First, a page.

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In This Together: Hemophilia B Couples Retreat

Apply today for a weekend workshop designed to help partners better weather the challenges of hemophilia B.

A couple hugs at home

Any loving, committed relationship requires maintenance, but we don’t always have the tools to do it.

You probably know about basic strategies, like scheduling regular date nights, but what happens when a rare condition like hemophilia B gets thrown into the mix? If you’re part of a couple, coping with a rare disease means first understanding what it is and then practicing the skills of effective communication and collaborative decision-making.

That’s why CSL Behring and the Coalition for Hemophilia B are offering “In This Together,” a relationship-strengthening retreat for partners coping with hemophilia B, a bleeding disorder that can require regular maintenance and may be life-threatening if untreated.

The event, from September 28 to October 1, will include interactive workshops led by experts and long-term couple mentors in the hemophilia community. Attendees will have an opportunity to gain a deeper understanding of all aspects of hemophilia B, its treatment and how the condition can impact a relationship.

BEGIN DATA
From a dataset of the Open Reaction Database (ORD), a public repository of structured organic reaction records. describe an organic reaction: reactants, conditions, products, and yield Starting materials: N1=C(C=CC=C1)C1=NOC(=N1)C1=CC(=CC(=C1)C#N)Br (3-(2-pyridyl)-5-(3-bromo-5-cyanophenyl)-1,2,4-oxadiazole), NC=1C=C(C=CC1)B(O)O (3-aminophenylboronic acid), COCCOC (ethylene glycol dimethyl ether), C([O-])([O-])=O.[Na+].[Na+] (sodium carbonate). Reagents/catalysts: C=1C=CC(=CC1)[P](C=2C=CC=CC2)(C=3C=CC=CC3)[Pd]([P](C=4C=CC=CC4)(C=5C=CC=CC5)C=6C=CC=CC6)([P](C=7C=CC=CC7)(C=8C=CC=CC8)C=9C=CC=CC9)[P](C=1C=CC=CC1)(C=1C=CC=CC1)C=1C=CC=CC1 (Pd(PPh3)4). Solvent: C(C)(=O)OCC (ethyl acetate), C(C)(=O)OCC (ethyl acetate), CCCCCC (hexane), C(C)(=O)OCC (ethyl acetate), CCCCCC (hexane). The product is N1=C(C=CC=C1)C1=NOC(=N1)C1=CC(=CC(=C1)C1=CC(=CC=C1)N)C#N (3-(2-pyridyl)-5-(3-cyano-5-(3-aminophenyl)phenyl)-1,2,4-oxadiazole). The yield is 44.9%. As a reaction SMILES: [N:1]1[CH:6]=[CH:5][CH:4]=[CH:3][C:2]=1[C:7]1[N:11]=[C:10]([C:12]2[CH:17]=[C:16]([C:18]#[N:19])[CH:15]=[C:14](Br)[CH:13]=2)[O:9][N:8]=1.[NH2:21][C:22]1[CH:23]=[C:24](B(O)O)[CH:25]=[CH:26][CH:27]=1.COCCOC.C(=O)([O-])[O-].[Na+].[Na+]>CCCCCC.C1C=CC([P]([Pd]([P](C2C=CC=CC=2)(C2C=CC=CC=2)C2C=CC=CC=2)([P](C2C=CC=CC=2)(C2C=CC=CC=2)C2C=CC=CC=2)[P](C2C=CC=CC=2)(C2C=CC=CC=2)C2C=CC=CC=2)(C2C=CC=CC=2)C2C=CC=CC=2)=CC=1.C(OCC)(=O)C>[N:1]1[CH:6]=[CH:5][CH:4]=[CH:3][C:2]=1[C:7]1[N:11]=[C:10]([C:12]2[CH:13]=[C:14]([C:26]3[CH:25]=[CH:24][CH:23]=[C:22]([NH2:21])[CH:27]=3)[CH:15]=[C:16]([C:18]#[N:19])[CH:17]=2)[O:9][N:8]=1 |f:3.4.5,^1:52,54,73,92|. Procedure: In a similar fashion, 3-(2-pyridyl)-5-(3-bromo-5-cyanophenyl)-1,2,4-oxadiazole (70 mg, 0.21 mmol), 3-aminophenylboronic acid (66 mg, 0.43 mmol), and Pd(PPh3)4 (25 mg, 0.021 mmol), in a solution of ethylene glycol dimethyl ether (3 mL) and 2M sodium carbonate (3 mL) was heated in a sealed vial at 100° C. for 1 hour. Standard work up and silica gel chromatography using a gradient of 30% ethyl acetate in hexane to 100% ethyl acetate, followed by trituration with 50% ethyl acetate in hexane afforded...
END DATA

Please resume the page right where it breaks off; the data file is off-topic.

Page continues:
Register your interest today. The retreat’s location will be announced soon.

Partners who manage the ups and downs of a rare or serious disease face a unique set of challenges, said Jodi Taub, LCSW, a private practice psychotherapist.

“Facing a health struggle together can deepen your bond with a partner, but it also can overwhelm someone who was not expecting to serve a caregiving role,” Taub recently wrote in an article about relationships.

Taub, who is also a primary immunodeficiency patient, said couples can better succeed if they prepare in advance for difficult times, like when a partner’s illness flares up. One way to strengthen a relationship is to learn about different communication styles so that partners will make good decisions together, equipping them well to weather any storms they encounter.

In the end, both the patient and the healthier partner can reap the benefits, Taub said.

“Research has shown that patients who have supportive care partners have improved physical and mental health outcomes and feel more satisfied with their lives. Fortunately, the benefits of these long-lasting, committed partnerships can flow in both directions,” she said.